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Heywoods work for ALS cure to aid stricken brother

Jamie Heywood (right) quit his job in California to start a foundation to find a cure for ALS, a disease which is weakening his brother Stephen (left). Behind them is A Reclining Figure, a Killian Court sculpture that was a favorite of Jamie's during his student days at MIT. Their father is Professor John Heywood of mechanical engineering.
Jamie Heywood (right) quit his job in California to start a foundation to find a cure for ALS, a disease which is weakening his brother Stephen (left). Behind them is A Reclining Figure, a Killian Court sculpture that was a favorite of Jamie's during his student days at MIT. Their father is Professor John Heywood of mechanical engineering.

Stephen Heywood has taught himself to write with his left hand and start a car by reaching around the steering post and inserting the key in the ignition left-handed. He started to lose the use of his right hand in 1998, shortly before he was diagnosed with amyotrophic lateral sclerosis (ALS), and now drags his right leg when he walks. He is 30 years old.

When he told his older brother, Jamie, the reaction was impulsive, swift, aggressive and predictable. Jamie quit his job in La Jolla, CA, two days later; shortly thereafter, he and his wife, Melinda, loaded their belongings into a rental truck and headed back east to support Stephen and his fianc�e (now wife) Wendy. Their goal was simple: find a cure for the disease in time to save Stephen Heywood.


ALS, also known as Lou Gehrig's disease, is a fatal neurodegenerative condition that causes spinal motor neuron death, progressively paralyzing the patient. Younger victims like Stephen may survive as long as five years after diagnosis. "We have about six months to save his left hand," said Jamie.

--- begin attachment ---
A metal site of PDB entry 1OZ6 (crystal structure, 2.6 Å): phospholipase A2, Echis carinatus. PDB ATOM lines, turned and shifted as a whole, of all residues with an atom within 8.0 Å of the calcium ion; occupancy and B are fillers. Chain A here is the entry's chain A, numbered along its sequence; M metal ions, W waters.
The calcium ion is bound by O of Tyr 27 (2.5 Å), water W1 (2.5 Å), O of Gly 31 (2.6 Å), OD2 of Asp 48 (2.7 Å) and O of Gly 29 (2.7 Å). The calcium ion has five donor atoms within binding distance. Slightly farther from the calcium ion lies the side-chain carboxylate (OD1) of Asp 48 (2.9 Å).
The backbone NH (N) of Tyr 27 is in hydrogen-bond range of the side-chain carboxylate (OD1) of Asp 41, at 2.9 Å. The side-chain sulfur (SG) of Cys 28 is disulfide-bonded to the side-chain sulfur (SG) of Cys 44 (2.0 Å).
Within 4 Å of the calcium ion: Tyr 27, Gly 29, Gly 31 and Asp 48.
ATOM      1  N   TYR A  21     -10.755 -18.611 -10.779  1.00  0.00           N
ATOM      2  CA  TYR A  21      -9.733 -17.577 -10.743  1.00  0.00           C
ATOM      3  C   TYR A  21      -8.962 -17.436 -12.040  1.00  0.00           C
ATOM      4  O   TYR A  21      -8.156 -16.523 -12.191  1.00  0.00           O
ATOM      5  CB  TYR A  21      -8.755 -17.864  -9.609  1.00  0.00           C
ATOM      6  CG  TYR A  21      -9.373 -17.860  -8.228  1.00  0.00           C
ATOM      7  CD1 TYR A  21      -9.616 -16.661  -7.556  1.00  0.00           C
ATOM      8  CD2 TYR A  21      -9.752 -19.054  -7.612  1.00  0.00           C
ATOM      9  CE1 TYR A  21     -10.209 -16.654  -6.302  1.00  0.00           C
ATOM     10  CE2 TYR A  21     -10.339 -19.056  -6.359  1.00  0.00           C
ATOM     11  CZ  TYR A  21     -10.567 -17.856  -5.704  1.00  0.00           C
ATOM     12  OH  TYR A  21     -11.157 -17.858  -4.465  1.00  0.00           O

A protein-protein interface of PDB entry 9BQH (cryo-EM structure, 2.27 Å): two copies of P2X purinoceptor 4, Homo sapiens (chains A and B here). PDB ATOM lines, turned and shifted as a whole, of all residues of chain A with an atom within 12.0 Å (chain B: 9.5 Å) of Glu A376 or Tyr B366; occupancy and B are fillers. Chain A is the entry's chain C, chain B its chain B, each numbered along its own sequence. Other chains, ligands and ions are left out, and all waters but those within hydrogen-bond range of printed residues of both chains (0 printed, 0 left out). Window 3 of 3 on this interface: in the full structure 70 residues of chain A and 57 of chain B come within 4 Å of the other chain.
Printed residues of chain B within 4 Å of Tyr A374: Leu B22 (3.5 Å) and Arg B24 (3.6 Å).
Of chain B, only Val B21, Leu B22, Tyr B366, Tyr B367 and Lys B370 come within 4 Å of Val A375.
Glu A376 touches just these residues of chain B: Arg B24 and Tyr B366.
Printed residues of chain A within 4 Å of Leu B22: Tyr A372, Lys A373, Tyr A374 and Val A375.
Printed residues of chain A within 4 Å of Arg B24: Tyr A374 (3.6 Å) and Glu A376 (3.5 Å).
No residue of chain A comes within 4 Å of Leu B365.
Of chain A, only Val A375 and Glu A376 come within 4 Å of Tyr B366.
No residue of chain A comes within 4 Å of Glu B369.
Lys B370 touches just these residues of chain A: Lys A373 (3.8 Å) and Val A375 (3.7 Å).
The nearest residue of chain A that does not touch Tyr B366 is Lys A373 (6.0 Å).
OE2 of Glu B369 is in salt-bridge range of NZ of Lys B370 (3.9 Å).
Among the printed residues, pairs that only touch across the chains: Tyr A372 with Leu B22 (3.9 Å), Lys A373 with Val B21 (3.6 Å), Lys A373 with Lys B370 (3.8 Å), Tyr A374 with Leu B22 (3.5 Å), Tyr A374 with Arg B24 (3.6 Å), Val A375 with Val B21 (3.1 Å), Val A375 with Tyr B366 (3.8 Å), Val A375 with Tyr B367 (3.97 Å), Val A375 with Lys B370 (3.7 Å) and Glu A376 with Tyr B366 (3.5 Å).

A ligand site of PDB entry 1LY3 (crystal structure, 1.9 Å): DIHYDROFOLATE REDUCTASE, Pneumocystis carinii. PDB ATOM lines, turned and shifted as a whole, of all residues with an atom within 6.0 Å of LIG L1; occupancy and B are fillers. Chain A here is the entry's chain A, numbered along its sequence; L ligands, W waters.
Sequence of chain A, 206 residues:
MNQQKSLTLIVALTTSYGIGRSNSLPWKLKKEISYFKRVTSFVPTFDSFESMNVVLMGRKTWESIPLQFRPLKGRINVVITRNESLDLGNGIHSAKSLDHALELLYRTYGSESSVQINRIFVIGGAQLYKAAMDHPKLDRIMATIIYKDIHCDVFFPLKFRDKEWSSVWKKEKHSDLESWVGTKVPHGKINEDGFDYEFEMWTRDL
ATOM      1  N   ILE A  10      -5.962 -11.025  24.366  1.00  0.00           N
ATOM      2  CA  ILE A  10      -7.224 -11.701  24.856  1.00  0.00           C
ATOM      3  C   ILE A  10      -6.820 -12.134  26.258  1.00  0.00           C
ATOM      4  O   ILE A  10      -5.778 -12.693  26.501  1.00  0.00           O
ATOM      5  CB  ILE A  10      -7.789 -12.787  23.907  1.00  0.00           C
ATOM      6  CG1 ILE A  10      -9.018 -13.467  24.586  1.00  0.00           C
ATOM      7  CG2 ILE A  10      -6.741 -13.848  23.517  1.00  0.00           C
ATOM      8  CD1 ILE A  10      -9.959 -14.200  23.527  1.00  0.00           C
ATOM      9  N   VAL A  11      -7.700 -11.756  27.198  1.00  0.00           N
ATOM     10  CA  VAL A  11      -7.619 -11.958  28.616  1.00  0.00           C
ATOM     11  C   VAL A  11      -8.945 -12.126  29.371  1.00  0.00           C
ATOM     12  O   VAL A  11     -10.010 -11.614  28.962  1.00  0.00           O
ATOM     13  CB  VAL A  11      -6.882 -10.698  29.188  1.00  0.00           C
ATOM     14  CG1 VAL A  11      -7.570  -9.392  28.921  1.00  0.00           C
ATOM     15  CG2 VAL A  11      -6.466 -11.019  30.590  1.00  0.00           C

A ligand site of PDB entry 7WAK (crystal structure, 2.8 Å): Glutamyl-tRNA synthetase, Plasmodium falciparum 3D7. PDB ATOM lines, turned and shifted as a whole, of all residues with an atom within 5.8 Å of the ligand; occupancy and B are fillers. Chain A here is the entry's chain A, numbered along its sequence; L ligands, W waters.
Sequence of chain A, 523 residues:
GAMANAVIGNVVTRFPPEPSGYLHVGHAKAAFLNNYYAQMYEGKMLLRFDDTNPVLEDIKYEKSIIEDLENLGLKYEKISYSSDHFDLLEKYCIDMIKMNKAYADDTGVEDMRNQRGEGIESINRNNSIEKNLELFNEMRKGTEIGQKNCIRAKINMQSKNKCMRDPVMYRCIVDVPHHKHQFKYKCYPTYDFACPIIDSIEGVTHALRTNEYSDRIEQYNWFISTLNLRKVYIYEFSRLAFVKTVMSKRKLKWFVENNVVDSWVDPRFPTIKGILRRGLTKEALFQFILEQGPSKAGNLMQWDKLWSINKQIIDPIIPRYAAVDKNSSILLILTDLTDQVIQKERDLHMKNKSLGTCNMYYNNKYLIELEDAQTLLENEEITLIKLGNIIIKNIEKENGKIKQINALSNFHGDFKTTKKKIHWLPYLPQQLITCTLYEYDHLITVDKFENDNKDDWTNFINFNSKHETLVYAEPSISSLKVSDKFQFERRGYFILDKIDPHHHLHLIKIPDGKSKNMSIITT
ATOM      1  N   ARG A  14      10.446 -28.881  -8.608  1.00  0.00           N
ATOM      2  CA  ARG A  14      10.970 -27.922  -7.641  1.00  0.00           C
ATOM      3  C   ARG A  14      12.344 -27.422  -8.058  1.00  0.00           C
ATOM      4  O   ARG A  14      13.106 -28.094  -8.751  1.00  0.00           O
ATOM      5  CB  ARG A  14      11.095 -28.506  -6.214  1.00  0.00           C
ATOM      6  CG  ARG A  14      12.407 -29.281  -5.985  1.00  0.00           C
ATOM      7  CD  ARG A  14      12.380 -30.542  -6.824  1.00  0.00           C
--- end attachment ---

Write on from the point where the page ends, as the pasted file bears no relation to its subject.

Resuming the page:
Because of their closeness in age and spirit, the siblings were competitive but the rivalry was always friendly. They painted houses together and developed wrestling techniques that simulated aggression but were perfectly safe. The three Heywood brothers have always been close friends as well as siblings.

When Jamie was renovating a house outside Philadelphia, Stephen made regular trips up from Washington to help him. When Stephen had a similar project in Palo Alto a couple of years later, Jamie traveled north from La Jolla. They planned the projects carefully together and chatted about cars, motorcycles, video games, restoring old homes and many other things.

There is little time for small talk now. All conversations revolve around ALS. Stephen misses the small talk. "We spend a lot of time together and he's monitoring me all the time," Stephen said. "I know I walk funny, and I can feel him watching me. I know why. I've even talked to him about it. But I also know he can't help himself."

The Heywoods, always tight-knit, rallied around Stephen after the diagnosis. Growing up, all renovation and maintenance projects in the Heywood's Newtonville home were family affairs, from planning through execution. This provided a model for establishing the foundation.

The foundation's first headquarters was in the basement of their home on Mill Street. When they bought a Victorian house on Hyde Street in Newton Highlands, Jamie and Melinda moved into the second floor and the ground floor became foundation headquarters. Conferences, brainstorming sessions and group discussions take place around their sturdy walnut dining room table.

Before the trip back east, Jamie, who had never taken a biology course in college, picked colleagues' brains at the Neurosciences Institute and hit the Internet for a crash course on ALS. He learned that it is an "orphan disease," meaning that pharmaceutical companies are reluctant to invest in early-stage experiments because the promise of payback is low, because there are only 5,000 new victims a year in the United States. Thus, biomedical companies have not played a role in bringing proposals from the idea stage to the clinical stage, treating human beings. The Heywoods'